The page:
Like many paraglider pilots, I’ve been a big fan of the Red Bull X-Alps ever since the event launched in 2003 (with only 17 participants and a small audience). This incredible hike and fly race embodies much what I love about paragliding: a wonderful light flying machine that fits in a bag, which allows you to launch into unknown adventures, and challenges you to make the most of the day’s given conditions. With cross-country paragliding, no two flights are ever the same.
Each time the X-Alps organisers make this event more challenging. The 2015 route had more route choices and mountain crossings than ever before. As well as inspiring many to become pilots and embark on their own adventures, the huge popularity of the race, combined with the extremely demanding nature, has encouraged great innovation in paragliding equipment.
Image © Red Bull Content Pool
When their kit is not carrying them through the air the competitors have to carry it all, across valleys and mountains, so they want it to be as light as possible with as much performance. However since they can’t afford to be too choosy about the conditions they fly in they also need their equipment to be practical and manageable.
In 2003, X-Alps athletes lugged around 20 kg of kit across the Alps. The wings had a glide ratio of around 9:1, and a top speed of around 60 kph. In 2015 the best paragliders were just over 3 kg, whilst the best harnesses and reserves weighed a mere 1 kg each: total race kits now weigh under 7 kg! Wings are claimed to be gliding at close to 11:1. Top speed hasn’t increased much, but wings have become more efficient and stable at speed, allowing pilots to fly faster and further.
It’s notable that X-Alps competitors choose not to fly the highest performing paragliders like the 2-line EN CCC rated wings that most ‘serious’ competition pilots fly. Prioritising practicality over performance has been championed by four times X-Alps winner Christian Maurer (‘Chrigel the Eagle’). Advance worked with Chrigel on the development of the Omega X-Alps wing. He commented: “It has been my absolute privilege to be able to share my wishes and ideas with the ADVANCE development team, and fly and evaluate the prototypes – until the wing was ready. The total concept of the wing is new, and concerns itself with the compromise of light canopy weight and high performance.”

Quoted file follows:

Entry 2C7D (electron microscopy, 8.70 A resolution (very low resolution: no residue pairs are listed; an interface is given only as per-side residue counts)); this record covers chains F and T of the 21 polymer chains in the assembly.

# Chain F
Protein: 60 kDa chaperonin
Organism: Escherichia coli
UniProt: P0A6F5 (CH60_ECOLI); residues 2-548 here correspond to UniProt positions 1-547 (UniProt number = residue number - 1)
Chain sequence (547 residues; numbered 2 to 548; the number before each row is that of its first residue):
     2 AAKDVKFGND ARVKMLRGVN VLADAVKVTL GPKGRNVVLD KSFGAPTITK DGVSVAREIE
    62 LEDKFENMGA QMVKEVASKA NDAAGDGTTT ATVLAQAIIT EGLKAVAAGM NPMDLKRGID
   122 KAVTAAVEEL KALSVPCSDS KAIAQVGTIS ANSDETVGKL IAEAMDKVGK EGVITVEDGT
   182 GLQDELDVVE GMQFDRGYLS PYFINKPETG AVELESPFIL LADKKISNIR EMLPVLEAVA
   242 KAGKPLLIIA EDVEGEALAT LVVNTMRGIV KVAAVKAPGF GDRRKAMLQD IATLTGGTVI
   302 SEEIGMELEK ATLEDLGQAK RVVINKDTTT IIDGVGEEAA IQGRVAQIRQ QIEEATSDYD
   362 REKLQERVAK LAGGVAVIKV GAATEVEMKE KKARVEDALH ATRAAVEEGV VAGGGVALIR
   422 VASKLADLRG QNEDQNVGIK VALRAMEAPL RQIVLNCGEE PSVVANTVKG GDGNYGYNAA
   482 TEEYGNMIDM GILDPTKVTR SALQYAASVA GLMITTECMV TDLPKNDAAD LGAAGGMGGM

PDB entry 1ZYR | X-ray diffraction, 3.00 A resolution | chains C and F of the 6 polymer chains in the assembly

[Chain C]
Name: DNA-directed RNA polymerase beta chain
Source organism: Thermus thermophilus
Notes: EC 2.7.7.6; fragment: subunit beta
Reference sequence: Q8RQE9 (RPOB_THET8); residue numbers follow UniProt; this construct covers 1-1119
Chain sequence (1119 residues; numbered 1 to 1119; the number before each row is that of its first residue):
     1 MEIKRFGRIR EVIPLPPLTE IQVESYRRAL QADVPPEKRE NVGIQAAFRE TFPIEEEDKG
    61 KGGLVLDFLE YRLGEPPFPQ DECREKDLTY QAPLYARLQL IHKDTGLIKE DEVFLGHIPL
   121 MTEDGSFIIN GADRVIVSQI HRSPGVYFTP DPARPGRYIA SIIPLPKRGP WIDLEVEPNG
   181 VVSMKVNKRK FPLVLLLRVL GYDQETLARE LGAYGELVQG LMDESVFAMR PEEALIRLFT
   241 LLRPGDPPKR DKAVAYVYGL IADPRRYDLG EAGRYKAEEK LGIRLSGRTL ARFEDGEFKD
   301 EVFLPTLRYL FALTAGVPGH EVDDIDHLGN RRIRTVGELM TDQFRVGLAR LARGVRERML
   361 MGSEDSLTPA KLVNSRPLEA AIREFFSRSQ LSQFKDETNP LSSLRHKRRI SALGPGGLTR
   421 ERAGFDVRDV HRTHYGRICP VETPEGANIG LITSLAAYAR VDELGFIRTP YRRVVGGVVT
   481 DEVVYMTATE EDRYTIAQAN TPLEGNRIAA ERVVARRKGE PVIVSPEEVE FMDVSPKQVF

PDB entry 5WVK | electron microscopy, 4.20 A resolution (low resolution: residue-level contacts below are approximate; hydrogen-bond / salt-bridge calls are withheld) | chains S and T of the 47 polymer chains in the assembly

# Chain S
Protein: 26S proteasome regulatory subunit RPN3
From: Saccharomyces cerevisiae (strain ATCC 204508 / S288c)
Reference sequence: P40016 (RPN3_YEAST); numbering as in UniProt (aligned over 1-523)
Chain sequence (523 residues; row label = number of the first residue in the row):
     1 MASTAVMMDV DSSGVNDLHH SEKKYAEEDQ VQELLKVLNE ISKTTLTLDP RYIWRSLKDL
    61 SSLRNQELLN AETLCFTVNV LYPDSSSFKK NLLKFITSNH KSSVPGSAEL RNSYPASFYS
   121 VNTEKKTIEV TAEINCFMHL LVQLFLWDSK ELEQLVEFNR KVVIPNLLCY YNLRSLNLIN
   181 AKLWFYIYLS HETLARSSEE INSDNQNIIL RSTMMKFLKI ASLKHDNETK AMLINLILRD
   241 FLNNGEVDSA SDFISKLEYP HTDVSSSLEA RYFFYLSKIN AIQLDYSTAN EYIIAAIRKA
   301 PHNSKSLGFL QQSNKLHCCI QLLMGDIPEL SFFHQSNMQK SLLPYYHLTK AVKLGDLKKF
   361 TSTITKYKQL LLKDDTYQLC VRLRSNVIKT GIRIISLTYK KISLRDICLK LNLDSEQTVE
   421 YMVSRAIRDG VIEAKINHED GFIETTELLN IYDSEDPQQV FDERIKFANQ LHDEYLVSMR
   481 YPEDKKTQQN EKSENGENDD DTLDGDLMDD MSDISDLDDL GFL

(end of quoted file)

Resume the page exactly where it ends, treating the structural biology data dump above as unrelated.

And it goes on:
X-Alps rookie Sebastian Huber also chose Advance equipment, and he finished second, having given Chrigel a good run for his money at times!
I heard that Advance decided to change the final production version compared to the ones used in the X-Alps race. I asked Advance why.
Valery Chapuis replied: “This is explained on our website. As usual at ADVANCE we want to present the best possible products to the pilots; we considered it advantageous for our customers to integrate the improvements based on the feedback of Chrigel and Basti. If not it would have meant we knew and had the possibility to have a better product, but didn’t take the chance to do it. It was more work for us but we decided it was worth it to do it. The changes are 1/2 m2 bigger, different lines trimming giving a better pitch stability, the decision to fix normal risers and not thin, and all together more performance, not 1 point more glide angle but a little bit more.”
The first production Omega X-Alps reached pilots in October. Soon after, an extremely complimentary review appeared in Thermik magazine, with very positive feedback from pilots. I was looking forward to getting my hands on it. It was a great day for flying when our demo Omega X-Alps 24 arrived, so I raced off to the hill!
The Omega X-Alps is very light and compact for a high performance wing. It is delivered only with a lightweight compressible inner bag. Valery Chapuis at Advance explained: “We think most of the pilots already have a mountain rucksack or a bag with their harness (like the Lightpack 2 with the Lightness 2), so another backpack was not necessary.” The COMPRESSBAG XALPS has a zipped gusset on one side, allowing it to be expanded for putting the wing in, then compressed and zipped up to squeeze some of the air out and make it more compact. It’s simple, lightweight and works well. Although it doesn’t help you to concertina pack the wing, it’s much lighter than a concertina bag.